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Opinions of Sunday, 26 February 2017

Columnist: Okoampa-Ahoofe, Kwame

Professor Amoako-Baah should appeal to President Akufo-Addo

By Kwame Okoampa-Ahoofe, Jr., Ph.D.

The politically vocal and well-known sympathizer of the presently ruling New Patriotic Party (NPP), Dr. Richard Amoako-Baah, who is also former Chairman of the Department of History at the Kwame Nkrumah University of Science and Technology, Kumasi, has been reported to have bitterly complained about being given a raw deal upon his official retirement from KNUST recently (See “My KNUST Exit ‘Politically Motivated’ – Amoako-Baah” / 2/20/17).

According to Professor Amoako-Baah, who also established the graduate program at the History and Political Science Department at KNUST, it is a routine practice for retiring senior faculty at the University to be offered a two-year teaching contract upon the official expression of their intention to exit from the academy, but he clearly appears to have been made an exception to this practice which also appears to have effectively become the rule.

I am deeply inclined to suspect that there exists a handbook of contractual guidelines governing hiring policies, conditions of service and the general code of conduct and the rights and responsibilities of KNUST faculty and staff by which Dr. Amoako-Baah could hire a lawyer to grieve his case.

The man with whom yours truly once appeared on a news and current affairs program on Kasapa-Fm Radio, also says that his job was once obliquely threatened by Mr. Johnson Asiedu-Nketia, the longtime General-Secretary of the then-ruling National Democratic Congress (NDC), who sarcastically asked him whether he, Dr. Amoako-Baah, thought he had any good reason to believe that he was destined to hold himself off as a KNUST professor in perpetuity.

I believe the plaintiff because I vividly recall him turning down the offer of a Mahama deputy cabinet appointee from the Ministry of Education to become the Chairman of the Board of Trustees/Directors of one of the tertiary public academies in the Kumasi Metropolitan Area, because the proper procedure had not been followed. Dr. Amoako-Baah had been abruptly and rudely asked to hurriedly proceed to Accra in order to be confirmed for his new position on the red-eye, which he had promptly and flatly refused. It was obviously a strategic move aimed at silencing this vocal critic by the Mahama government.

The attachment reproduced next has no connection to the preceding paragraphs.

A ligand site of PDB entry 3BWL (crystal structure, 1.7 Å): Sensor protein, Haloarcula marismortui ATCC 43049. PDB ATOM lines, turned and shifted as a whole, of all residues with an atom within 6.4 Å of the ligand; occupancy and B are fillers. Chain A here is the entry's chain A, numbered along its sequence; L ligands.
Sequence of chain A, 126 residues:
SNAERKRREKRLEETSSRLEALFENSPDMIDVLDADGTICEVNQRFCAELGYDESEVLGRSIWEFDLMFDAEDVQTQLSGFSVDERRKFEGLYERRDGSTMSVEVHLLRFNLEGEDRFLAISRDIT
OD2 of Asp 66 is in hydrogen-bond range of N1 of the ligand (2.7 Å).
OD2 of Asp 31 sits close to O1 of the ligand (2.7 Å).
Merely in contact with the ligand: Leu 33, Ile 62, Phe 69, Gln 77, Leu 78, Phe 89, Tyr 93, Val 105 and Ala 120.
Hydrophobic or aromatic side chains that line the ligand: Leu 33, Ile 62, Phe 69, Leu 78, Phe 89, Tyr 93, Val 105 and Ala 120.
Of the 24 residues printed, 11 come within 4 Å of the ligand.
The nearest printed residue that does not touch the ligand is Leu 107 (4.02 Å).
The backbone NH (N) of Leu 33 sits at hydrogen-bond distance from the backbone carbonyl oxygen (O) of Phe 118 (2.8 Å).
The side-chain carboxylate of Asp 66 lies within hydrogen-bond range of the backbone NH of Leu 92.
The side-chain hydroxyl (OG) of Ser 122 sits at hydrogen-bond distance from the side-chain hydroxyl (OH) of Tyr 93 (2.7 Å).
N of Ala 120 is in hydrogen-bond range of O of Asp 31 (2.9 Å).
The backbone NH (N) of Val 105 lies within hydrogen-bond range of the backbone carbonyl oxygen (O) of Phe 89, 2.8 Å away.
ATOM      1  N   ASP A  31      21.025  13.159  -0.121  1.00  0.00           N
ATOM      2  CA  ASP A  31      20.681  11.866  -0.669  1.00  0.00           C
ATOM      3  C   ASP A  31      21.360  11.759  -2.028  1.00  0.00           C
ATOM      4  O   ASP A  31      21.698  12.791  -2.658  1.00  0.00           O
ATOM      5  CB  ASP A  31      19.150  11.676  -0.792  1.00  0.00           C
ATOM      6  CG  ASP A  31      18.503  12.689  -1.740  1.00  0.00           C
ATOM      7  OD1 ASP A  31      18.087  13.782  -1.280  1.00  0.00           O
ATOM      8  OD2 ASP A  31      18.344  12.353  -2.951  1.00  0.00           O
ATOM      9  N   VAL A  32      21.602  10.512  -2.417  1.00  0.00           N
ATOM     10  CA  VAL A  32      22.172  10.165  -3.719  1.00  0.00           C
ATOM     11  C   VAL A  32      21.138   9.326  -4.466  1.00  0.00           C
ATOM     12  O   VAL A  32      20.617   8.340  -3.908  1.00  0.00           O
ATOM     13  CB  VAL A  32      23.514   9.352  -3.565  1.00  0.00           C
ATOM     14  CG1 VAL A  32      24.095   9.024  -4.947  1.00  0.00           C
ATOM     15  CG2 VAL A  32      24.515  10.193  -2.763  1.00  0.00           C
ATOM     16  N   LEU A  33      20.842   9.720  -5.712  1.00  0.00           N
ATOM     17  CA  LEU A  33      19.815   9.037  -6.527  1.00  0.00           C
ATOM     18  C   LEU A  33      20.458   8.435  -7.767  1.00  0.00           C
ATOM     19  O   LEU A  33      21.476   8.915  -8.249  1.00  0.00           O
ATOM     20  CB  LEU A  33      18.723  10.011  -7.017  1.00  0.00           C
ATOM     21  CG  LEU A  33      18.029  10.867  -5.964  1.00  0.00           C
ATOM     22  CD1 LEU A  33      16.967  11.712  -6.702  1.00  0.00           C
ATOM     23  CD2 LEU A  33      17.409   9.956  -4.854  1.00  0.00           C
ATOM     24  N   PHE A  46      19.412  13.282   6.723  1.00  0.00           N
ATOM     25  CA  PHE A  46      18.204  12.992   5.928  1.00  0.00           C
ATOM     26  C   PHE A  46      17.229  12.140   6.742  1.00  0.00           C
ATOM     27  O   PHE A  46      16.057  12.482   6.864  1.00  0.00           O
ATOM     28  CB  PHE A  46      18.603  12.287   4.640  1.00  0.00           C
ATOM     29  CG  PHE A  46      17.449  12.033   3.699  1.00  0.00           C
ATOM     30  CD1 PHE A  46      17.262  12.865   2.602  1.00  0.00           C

The decision not to advance him a courtesy two-year contract, a routine practice at KNUST, may well have been a punitive political payback. Fortunately, it is a new day on the political horizon and terrain in Ghana, with the auspicious installation of the Akufo-Addo-led government of the New Patriotic Party, an unquestionable democratic party whose leadership has great respect for academic freedom in much the same way as the key operatives of the now-opposition National Democratic Congress are equally notorious for their pet aversion towards the same.

Indeed, as he aptly and poignantly observes, his denial of a two-year courtesy contract by the KNUST administrators comes at a time when the nation’s major higher educational institutions are woefully understaffed. Which is why I partly fault Dr. Amoako-Baah for refusing to blame the new Vice-Chancellor of KNUST for not having promptly reversed this lurid act of political vendetta, once it was brought to his attention. Dr. Amoako-Baah also says that “a good friend” of his who got wind of his impending raw deal had not apprised him of the same. Well, if this latter claim has validity, then he had better revise his definition of just who qualifies to be described as a good friend of his.

Then also, what if it turns out that, indeed, his good friend had actually connived with his “bad friends” and downright detractors to carve and cook him such a raw deal? I mean, it is quite possible.

English Department, SUNY-Nassau
Garden City, New York
February 20, 2017

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